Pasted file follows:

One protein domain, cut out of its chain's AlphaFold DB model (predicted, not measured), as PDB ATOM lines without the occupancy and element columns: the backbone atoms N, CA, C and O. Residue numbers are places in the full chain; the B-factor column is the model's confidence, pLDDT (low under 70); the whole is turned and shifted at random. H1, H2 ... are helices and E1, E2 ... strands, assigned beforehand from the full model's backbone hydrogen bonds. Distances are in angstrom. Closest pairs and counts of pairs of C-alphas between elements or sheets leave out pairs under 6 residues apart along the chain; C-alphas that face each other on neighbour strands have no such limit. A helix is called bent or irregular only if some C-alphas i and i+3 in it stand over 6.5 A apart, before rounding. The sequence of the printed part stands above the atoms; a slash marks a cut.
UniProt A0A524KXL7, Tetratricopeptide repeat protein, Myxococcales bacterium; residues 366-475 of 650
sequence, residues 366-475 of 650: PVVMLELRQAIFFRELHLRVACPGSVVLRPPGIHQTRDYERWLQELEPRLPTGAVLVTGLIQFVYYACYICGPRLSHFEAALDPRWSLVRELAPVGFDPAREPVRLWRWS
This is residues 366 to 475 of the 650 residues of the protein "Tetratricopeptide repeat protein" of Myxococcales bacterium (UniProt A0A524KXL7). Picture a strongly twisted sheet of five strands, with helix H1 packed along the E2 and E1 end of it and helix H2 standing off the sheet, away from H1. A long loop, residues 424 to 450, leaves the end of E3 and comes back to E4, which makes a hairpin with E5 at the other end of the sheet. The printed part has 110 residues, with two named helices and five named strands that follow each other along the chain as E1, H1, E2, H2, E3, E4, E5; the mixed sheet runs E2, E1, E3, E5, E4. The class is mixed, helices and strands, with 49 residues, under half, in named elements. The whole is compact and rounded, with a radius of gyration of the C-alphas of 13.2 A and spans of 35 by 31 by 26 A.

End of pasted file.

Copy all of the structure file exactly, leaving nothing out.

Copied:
One protein domain, cut out of its chain's AlphaFold DB model (predicted, not measured), as PDB ATOM lines without the occupancy and element columns: the backbone atoms N, CA, C and O. Residue numbers are places in the full chain; the B-factor column is the model's confidence, pLDDT (low under 70); the whole is turned and shifted at random. H1, H2 ... are helices and E1, E2 ... strands, assigned beforehand from the full model's backbone hydrogen bonds. Distances are in angstrom. Closest pairs and counts of pairs of C-alphas between elements or sheets leave out pairs under 6 residues apart along the chain; C-alphas that face each other on neighbour strands have no such limit. A helix is called bent or irregular only if some C-alphas i and i+3 in it stand over 6.5 A apart, before rounding. The sequence of the printed part stands above the atoms; a slash marks a cut.
UniProt A0A524KXL7, Tetratricopeptide repeat protein, Myxococcales bacterium; residues 366-475 of 650
sequence, residues 366-475 of 650: PVVMLELRQAIFFRELHLRVACPGSVVLRPPGIHQTRDYERWLQELEPRLPTGAVLVTGLIQFVYYACYICGPRLSHFEAALDPRWSLVRELAPVGFDPAREPVRLWRWS
This is residues 366 to 475 of the 650 residues of the protein "Tetratricopeptide repeat protein" of Myxococcales bacterium (UniProt A0A524KXL7). Picture a strongly twisted sheet of five strands, with helix H1 packed along the E2 and E1 end of it and helix H2 standing off the sheet, away from H1. A long loop, residues 424 to 450, leaves the end of E3 and comes back to E4, which makes a hairpin with E5 at the other end of the sheet. The printed part has 110 residues, with two named helices and five named strands that follow each other along the chain as E1, H1, E2, H2, E3, E4, E5; the mixed sheet runs E2, E1, E3, E5, E4. The class is mixed, helices and strands, with 49 residues, under half, in named elements. The whole is compact and rounded, with a radius of gyration of the C-alphas of 13.2 A and spans of 35 by 31 by 26 A.